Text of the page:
Nanoparticle Stabilized Carbon Dioxide in Water Foams for Enhanced Oil Recovery
- Andrew Worthen (U. of Texas at Austin) | Hitesh Bagaria (University Of Texas At Austin) | Yunshen Chen (U Of Texas At Austin) | Steven Lawrence Bryant (U Of Texas At Austin) | Chun Huh (U. of Texas at Austin) | Keith P. Johnston (U Of Texas At Austin)
- Document ID
- Society of Petroleum Engineers
- SPE Improved Oil Recovery Symposium, 14-18 April, Tulsa, Oklahoma, USA
- Publication Date
- Document Type
- Conference Paper
- 2012. Society of Petroleum Engineers
- 4.3.4 Scale, 2.5.2 Fracturing Materials (Fluids, Proppant), 5.7.2 Recovery Factors, 4.1.5 Processing Equipment, 4.1.2 Separation and Treating
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Viscous C/W foams were generated without the use of polymers or surfactants by shearing CO2 and an aqueous phase containing partially hydrophobic silica nanoparticles in a beadpack filled with 180µm glass beads. Silica particles with 50% SiOH coverage were chosen because they have a hydrophilicity that falls between the 42% SiOH optimum foaming ability for A/W foams (Binks and Horozov 2005) and the 67% SiOH which gave maximum O/W emulsion stability (Binks and Lumsdon 2000). These 50% SiOH silica nanoparticles were found to be interfacially active for CO2-water systems, and stabilized the desired curvature of C/W foams. When the HCB of the nanoparticles is tuned to give contact angles less than 90°, the particles reside primarily in the water phase and C/W foams can be formed. Formation of C/W emulsions stabilized solely with nanoparticles is desirable because it does not require solvation of surfactant tails or polymer chains by CO2. Interfacially active nanoparticles can adsorb at the CO2 water interface without the need for solvation in CO2.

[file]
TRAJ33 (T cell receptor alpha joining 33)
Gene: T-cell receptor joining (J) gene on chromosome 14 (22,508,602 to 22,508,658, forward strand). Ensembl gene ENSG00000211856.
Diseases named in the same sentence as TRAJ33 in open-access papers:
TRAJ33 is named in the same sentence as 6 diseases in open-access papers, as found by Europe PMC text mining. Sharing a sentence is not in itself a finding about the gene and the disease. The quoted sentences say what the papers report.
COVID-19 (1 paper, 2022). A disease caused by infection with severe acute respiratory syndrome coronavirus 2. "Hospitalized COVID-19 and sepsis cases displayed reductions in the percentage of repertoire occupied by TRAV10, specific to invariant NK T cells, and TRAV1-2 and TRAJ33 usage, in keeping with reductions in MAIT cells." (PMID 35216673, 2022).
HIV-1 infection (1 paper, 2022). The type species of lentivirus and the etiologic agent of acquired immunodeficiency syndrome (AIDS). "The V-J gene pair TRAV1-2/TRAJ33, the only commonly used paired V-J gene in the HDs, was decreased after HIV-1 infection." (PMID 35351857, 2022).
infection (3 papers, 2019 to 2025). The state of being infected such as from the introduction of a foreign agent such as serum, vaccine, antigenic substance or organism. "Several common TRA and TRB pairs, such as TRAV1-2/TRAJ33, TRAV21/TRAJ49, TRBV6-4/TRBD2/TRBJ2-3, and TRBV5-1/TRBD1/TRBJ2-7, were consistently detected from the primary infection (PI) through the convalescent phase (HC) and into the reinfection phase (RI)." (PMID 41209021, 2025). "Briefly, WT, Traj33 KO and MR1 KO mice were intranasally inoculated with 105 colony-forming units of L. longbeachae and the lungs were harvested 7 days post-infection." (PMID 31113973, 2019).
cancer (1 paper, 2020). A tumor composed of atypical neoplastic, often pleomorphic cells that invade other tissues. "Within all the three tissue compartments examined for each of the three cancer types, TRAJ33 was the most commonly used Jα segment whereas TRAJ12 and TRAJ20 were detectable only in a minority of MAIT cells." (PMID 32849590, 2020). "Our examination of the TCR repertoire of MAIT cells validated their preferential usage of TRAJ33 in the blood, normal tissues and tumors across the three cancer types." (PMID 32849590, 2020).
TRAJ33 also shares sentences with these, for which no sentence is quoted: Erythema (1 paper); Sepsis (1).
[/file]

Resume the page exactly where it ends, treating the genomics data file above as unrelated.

Properly designed nanoparticles generated foams that were more stable than foams generated with polymer-coated nanoparticles or with the nonionic surfactant Tergitol™ 15-S-20 alone. Macroscopic observations showed foams generated solely with 50% SiOH nanoparticles stayed bright white and opaque over 23 hours, while foams generated with PEG-coated silica particles or with surfactant alone resolved nearly completely. Foams generated solely with Tergitol™ 15-S-20 were unstable because surfactant molecules dynamically enter and leave the interface and thus do not provide long-term stabilization. Foams generated with PEG-coated silica particles, though initially very viscous, showed poor long-term stability because of the small particle size and poor solvation of PEG chains in CO2. The larger 50% SiOH nanoparticles strongly adsorbed at the CO2-water interface and provided a barrier around the CO2 bubbles, resulting in very stable foams.
Although enhanced oil recovery (EOR) with CO2 is practiced domestically on large scale, the potential for advancement is enormous upon improvement of the volumetric sweep efficiency of the process. CO2 has a low density and low viscosity, which lead to gravity segregation and preferential flow through high permeability regions of a reservoir. The formation of CO2 in water (C/W) foams increases the effective viscosity of injected CO2 and thereby may provide mobility control. For simplicity, the term "foam?? is used most often in this study to refer to high internal phase emulsions of carbon dioxide in water. A key challenge in employing CO2 foams is to maintain long-term stability of foam to achieve high sweep efficiency for the duration of the flooding process. Typically foams are stabilized by surfactants, relying on continuous regeneration of lamellae in the small pores of the rock to maintain the mobility control (Rossen 1996). In some cases, a significant fraction of the surfactant can become unavailable for foam stabilization due to adsorption on rock surfaces and to degradation, especially at high temperatures.
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